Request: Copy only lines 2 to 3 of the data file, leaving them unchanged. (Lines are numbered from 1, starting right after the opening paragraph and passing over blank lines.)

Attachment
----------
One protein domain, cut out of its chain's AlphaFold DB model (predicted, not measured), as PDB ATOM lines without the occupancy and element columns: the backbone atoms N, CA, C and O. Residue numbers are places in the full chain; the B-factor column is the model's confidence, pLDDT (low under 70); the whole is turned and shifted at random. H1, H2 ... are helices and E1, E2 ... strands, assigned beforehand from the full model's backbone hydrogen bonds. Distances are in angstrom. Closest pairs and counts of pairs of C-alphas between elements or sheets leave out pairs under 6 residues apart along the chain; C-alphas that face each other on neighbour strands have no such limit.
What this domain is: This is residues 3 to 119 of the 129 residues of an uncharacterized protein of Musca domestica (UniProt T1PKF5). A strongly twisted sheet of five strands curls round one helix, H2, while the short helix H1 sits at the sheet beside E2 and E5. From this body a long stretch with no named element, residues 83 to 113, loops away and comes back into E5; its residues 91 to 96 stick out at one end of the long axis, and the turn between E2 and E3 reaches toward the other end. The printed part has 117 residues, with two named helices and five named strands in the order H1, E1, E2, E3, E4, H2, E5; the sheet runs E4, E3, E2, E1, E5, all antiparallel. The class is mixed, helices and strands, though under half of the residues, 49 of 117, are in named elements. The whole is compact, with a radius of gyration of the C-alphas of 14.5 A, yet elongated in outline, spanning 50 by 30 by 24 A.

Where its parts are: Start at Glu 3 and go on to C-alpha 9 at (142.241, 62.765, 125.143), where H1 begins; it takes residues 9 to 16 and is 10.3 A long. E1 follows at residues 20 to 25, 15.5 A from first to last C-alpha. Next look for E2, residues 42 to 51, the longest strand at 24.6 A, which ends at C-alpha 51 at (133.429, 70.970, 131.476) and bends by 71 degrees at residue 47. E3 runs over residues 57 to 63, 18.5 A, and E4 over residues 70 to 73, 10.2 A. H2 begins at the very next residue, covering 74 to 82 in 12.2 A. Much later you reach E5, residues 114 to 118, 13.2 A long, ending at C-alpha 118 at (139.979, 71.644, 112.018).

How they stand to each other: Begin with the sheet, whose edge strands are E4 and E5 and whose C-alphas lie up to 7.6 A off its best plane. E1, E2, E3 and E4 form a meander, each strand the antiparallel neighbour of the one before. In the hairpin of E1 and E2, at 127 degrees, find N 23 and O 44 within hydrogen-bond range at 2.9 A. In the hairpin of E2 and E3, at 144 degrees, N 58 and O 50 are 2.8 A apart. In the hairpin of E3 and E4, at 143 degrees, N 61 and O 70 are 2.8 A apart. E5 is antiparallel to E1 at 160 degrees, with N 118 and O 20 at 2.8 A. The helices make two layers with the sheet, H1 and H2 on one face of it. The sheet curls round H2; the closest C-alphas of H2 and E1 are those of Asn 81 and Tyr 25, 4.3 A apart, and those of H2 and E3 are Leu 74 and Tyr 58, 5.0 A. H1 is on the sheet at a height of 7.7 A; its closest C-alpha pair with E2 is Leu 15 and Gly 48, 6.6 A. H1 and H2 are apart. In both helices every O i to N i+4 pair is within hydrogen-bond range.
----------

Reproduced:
Where its parts are: Start at Glu 3 and go on to C-alpha 9 at (142.241, 62.765, 125.143), where H1 begins; it takes residues 9 to 16 and is 10.3 A long. E1 follows at residues 20 to 25, 15.5 A from first to last C-alpha. Next look for E2, residues 42 to 51, the longest strand at 24.6 A, which ends at C-alpha 51 at (133.429, 70.970, 131.476) and bends by 71 degrees at residue 47. E3 runs over residues 57 to 63, 18.5 A, and E4 over residues 70 to 73, 10.2 A. H2 begins at the very next residue, covering 74 to 82 in 12.2 A. Much later you reach E5, residues 114 to 118, 13.2 A long, ending at C-alpha 118 at (139.979, 71.644, 112.018).

How they stand to each other: Begin with the sheet, whose edge strands are E4 and E5 and whose C-alphas lie up to 7.6 A off its best plane. E1, E2, E3 and E4 form a meander, each strand the antiparallel neighbour of the one before. In the hairpin of E1 and E2, at 127 degrees, find N 23 and O 44 within hydrogen-bond range at 2.9 A. In the hairpin of E2 and E3, at 144 degrees, N 58 and O 50 are 2.8 A apart. In the hairpin of E3 and E4, at 143 degrees, N 61 and O 70 are 2.8 A apart. E5 is antiparallel to E1 at 160 degrees, with N 118 and O 20 at 2.8 A. The helices make two layers with the sheet, H1 and H2 on one face of it. The sheet curls round H2; the closest C-alphas of H2 and E1 are those of Asn 81 and Tyr 25, 4.3 A apart, and those of H2 and E3 are Leu 74 and Tyr 58, 5.0 A. H1 is on the sheet at a height of 7.7 A; its closest C-alpha pair with E2 is Leu 15 and Gly 48, 6.6 A. H1 and H2 are apart. In both helices every O i to N i+4 pair is within hydrogen-bond range.